“In the long history of humankind (and animal kind, too) those who learned to collaborate and improvise most effectively have prevailed.”— Charles Darwin
Seven years ago Methodist Le Bonheur Healthcare in the heart of Memphis struggled with how to bring better health to the underserved. Their first thoughts were, who else would want to make this happen? Who could help us? They looked to see what assets were available in the areas with the worst health issues. They couldn’t help but notice a small church on almost every corner. And many of their patients were connected to those congregations. So they worked with local pastors to develop the Congregational Health Network, CHN. (Disclosure, MLH one of my clients.)
Today the CHN is a partnership between Methodist and about 500 congregations, mostly churches in low-income neighborhoods, but also spreading into the surrounding region. Each congregation has one or more volunteers, called liaisons, who undergo a training program that’s serious enough to give them college credit. These hundreds of liaisons accompany patients from their congregations or neighborhoods. After they’ve left the hospital, liaisons check in with them in their homes, get them to doctor’s appointments, make sure they have their medicines, and help with daily needs.
The program has resulted in a remarkable 20 percent decrease in patient readmissions and a 50 percent decrease in mortality—and a $4 million savings in billable costs for Methodist. And, of course, the main point: healthier people! All because two very different partners said, “What if we work together?”
The innovation and results of this largest hospital/congregation partnership in the nation have caught the attention of the White House, HHS and others. Methodist Le Bonheur hosts frequent workshops for hospitals from around the country on how to adapt the Memphis Model.
Why seek allies? First, if you’re trying to create social change, working on any worthwhile cause, it has to be more than you can handle. So find a partner to share the burden, two are stronger than one. Partners also bring to the effort assets you don’t have, creating greater possibility. Most exciting, the chemical reaction of the different agents often creates some entirely new, unanticipated result that takes the work to a higher level.
Of course, not all partners make sense. You may be in an organization that holds endless debates: Would we partner with this or that corporation, the government, a competitor? Frederick Douglas said, “I will unite with anyone to do good, but with no one to do harm.” You’ll have to find your right place on this (perhaps by trial and error).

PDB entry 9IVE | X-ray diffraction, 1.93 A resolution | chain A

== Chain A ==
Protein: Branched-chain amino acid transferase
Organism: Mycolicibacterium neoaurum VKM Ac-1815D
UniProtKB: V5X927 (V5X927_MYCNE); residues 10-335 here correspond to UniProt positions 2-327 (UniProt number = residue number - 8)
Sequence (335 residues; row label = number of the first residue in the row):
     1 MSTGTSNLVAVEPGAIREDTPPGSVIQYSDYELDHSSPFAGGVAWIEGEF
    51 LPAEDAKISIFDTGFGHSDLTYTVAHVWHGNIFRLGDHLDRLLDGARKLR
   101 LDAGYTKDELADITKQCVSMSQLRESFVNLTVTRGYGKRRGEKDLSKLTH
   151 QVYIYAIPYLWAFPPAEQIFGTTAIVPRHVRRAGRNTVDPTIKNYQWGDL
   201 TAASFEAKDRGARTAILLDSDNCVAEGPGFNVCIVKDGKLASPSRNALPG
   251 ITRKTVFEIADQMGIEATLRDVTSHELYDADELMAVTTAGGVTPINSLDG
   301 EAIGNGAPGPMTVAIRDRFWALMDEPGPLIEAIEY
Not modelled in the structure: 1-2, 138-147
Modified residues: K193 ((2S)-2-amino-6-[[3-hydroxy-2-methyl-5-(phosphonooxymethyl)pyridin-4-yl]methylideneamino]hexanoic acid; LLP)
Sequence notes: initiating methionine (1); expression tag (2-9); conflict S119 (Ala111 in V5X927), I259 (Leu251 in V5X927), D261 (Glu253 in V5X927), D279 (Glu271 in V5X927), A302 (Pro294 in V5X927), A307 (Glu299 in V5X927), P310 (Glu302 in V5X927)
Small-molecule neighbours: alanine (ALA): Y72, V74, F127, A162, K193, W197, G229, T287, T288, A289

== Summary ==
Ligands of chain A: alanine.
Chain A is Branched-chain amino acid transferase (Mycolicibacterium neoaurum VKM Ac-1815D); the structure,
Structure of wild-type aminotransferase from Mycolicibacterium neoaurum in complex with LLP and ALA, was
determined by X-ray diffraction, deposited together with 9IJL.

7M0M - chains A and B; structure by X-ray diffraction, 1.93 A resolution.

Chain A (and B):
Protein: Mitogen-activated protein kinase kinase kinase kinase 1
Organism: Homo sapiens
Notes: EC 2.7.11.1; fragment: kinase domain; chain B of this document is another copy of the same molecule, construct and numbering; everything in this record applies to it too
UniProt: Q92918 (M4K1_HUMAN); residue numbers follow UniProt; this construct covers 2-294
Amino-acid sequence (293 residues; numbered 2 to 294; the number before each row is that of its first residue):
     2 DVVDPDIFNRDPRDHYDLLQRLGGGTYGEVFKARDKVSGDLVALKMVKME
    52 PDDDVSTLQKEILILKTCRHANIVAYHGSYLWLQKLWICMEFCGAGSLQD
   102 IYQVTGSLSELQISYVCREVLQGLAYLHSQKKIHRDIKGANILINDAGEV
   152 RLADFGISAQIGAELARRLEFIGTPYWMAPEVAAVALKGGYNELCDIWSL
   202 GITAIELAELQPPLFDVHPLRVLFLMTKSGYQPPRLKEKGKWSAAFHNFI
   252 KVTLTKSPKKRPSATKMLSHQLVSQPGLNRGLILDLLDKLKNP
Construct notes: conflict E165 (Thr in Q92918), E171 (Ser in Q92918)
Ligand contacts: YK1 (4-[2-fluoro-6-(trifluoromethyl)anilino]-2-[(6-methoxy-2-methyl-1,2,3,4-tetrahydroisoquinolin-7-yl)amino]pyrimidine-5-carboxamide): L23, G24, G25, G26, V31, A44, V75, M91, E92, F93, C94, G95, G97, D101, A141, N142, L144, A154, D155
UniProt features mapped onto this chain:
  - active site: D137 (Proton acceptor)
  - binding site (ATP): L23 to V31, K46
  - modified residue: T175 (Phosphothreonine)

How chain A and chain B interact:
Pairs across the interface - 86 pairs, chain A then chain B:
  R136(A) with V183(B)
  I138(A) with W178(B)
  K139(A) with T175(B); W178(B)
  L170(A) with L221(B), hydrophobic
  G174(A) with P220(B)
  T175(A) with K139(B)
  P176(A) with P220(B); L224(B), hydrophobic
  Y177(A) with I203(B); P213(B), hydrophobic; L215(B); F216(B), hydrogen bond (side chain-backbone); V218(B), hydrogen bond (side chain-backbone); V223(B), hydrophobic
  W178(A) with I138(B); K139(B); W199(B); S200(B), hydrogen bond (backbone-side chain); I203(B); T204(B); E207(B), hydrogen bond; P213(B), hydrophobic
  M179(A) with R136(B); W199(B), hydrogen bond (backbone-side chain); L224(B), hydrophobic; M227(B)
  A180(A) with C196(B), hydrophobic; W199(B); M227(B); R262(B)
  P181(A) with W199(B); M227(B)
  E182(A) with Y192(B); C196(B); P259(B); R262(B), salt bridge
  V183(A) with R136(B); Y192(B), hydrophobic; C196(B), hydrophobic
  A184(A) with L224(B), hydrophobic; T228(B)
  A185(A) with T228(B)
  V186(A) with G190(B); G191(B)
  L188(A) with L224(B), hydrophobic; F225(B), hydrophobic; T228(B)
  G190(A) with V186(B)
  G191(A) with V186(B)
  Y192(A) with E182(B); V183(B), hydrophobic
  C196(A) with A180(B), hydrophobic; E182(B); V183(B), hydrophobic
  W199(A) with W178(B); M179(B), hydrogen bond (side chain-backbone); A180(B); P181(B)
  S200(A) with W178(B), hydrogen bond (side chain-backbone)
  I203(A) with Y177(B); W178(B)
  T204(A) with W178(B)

An earlier post tells of a strategic partnership between public health officials and hair salons to save lives by tactfully pre-screening for skin cancer. The “Save the Crabs, Then Eat ‘Em” campaign joins environmentalists, lawn care companies, and restaurants and bars to save the Chesapeake Bay.
Be creative and open minded about potential partners. In Beautiful Trouble Joshua Kahn Russell says that it helps to think of groups. “Successful movement-building hinges on being able to see a society in terms of specific blocs or networks, some of which are institutions (unions, churches, schools), others of which are less visible or cohesive, like youth subcultures or demographic groupings.” Russell points to a “spectrum-of-allies analysis” that is useful in developing a strategy.
Social Change partnership in a nutshell. In exploring partnerships, ask what do you have to offer? What are you seeking in an ally? Is this potential partner really good at what they do? Are they the best you can find? Are you both in sync in terms of values and ethics? Once you’ve identified a potential ally, do due diligence. In developing the partnerships be clear about your goals and who is going to do what. Draw boundaries and have an exit strategy.
How about a retirement center and a school? In The Element Ken Robinson tells of a retirement center owner in Jenks, Oklahoma, who offered help kids in the elementary school across the street. The school district agreed, and together they set up a preschool/kindergarten glass-walled classroom in the lobby of the retirement center. The program paired an elderly resident with a child for one-on-one activities where each reads in turn.
The results are surprising: The elders are taking fewer medicines, finding something to look forward to when they get up in the morning. And the kids? “More than 70 percent are leaving the program at age five reading at a third-grade level or higher,” says Robinson. “But the children are learning much more than how to read. As they sit with their book buddies, the kids have rich conversations with the adults.” Every once in a while, he says, the children are also told that one of their buddies has passed. The program, says Robinson “has restored an ancient, traditional relationship between the generations. The very young and the very old have always had an almost mystical connection.”
An African proverb says, “If you want to go fast, go alone. If you want to go far, go together.” Perhaps the most important thing you can do once you know where you want to go to create social change is ask, who else might want to go there?
Painting by Libba Davis.